The first few pages of the book stood out to me because it describes the setting as well as laying a good foundation for Santiago’s character and his close relationship with his sheep. The shepherd’s name also caught my attention. Perhaps Paulo Chelho chose the name “Santiago” because it is Spanish for James who is one the apostles of Jesus. This seems likely considering Paulo Chelho said he was Catholic in the beginning of the book and Santiago’s father wanted him to be a priest. When Santiago slept in the old church with his sheep it seemed realistic due to the author’s detailed descriptions. This section was well written because it was a believable situation for a shepherd and made the story easier to relate to. Santiago talking to the gypsy was also memorable because it set up the plot’s rising action and the foreshadowing of Santiago’s journey. In this scene the shepherd didn’t appear to have much life experience and got taken advantage of. By the end of the novel Santiago will hopefully gain wisdom from his journey.
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The crystal merchant was memorable for his kindness and the rewards he received for his actions. By following the Koran and his own beliefs the crystal merchant let Santiago into his home and gave him a job. In return Santiago provided his knowledge and helped increase pedestrian traffic on the hill, making the crystal merchant wealthier. This situation of giving and receiving kindness is thought provoking and makes me wonder what would happen if everyone in the world acted upon these principles. The quote, “Well, when I took my sheep through the fields some of them might have died if we had come upon a snake. But that’s the way life is with sheep and with shepherds.” said by Santiago used good imagery to display that one should never give up even when there is risk involved. This comment was directed at the crystal merchant who didn’t want to change the way he ran his business by having a display case. The crystal merchant did eventually agree and gained an increase in profits from his decision. The way the crystal merchant didn’t want to change reminded me of the Native American elders in I Heard the Owl Call My Name when they resist the change brought by white people. This line written by Paulo Coelho contains vivid imagery and is a great metaphor that makes sense while not being overly simplified.
In this part of the book Santiago is still working towards his “Personal Legend” while encouraging the crystal merchant to not give up his dream. The crystal merchant is Muslim and One of the Five Pillars of Islam requires every Muslim to perform the Hajj pilgrimage to Mecca once in their life if they are able to do so. The crystal merchant had always dreamed of going to Mecca after he had become rich by starting his own business but he was afraid if he went he would be disappointed. While the crystal merchant decides not to go to Mecca he did pay Santiago enough to go fulfill his “Personal Legend” of traveling to Egypt. Paulo Coelho did write, “Not everyone can see his dreams come true in the same way.” so perhaps the crystal merchant did not necessarily fail his “Personal Legend.”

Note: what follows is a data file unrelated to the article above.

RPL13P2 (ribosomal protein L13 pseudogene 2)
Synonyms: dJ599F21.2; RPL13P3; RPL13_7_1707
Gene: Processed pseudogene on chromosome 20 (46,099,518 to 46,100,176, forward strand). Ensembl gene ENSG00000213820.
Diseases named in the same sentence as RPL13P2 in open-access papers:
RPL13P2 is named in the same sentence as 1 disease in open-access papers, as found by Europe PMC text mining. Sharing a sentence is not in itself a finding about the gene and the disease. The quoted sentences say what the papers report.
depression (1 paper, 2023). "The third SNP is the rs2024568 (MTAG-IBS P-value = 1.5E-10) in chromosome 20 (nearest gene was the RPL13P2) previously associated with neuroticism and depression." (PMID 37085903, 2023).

One moment that stood out to me in this section of The Alchemist is when Santiago is robbed. It shows how vulnerable he was in a strange land and that the universe and the Soul of the World doesn’t always try to make you succeed. It also reminded me of how, earlier, Santiago had been tricked by the gypsy into giving her one tenth of the treasure when he finds it. When Santiago was talking to his heart was also memorable because the phrase “listen to your heart” was taken quite literally. While an interesting concept, I didn’t understand what Santiago was doing and felt ‘out of the loop.’ It probably can be more easily related to if the reader was into meditation but it made the book less mainstream.
When I read the phrase “Soul of the World” I wondered if Paulo Coelho was talking about God, Gaia(Greek goddess of Earth), the Native American’s view that all things have a soul, Allah, or a source of knowledge that can be tapped into similar to the Na’vi’s in Avatar. The author could be referring to God, which is more familiar to me, considering he says he is a Catholic in the beginning of the book. Phrases such as the “Sacred Heart of Jesus”, the shepherd, Melchizedek, and “Fatima and Santiago” are all Catholic references that I know from being Catholic. The book also talks about grains of sand having as much importance as God which has more similarities to Native Americans who believe that every part of the Earth has a soul and should be respected. The “Soul of the World” also seems like the Na’vi from Avatar because the “Soul of the World” contains knowledge and can be learned from. Allah could also be related to the “Soul of the World” as the novel does contain Muslim characters, specifically the crystal merchant. The use of multiple religions by Paulo Choelho makes his novel have more appeal to a wide range of people which allows his message that “One’s only obligation in life is to pursue one’s destiny” to reach a wider range of people. This decision makes his novel more mainstream and let The Alchemist earn the title of being the most translated single title in the history of the world.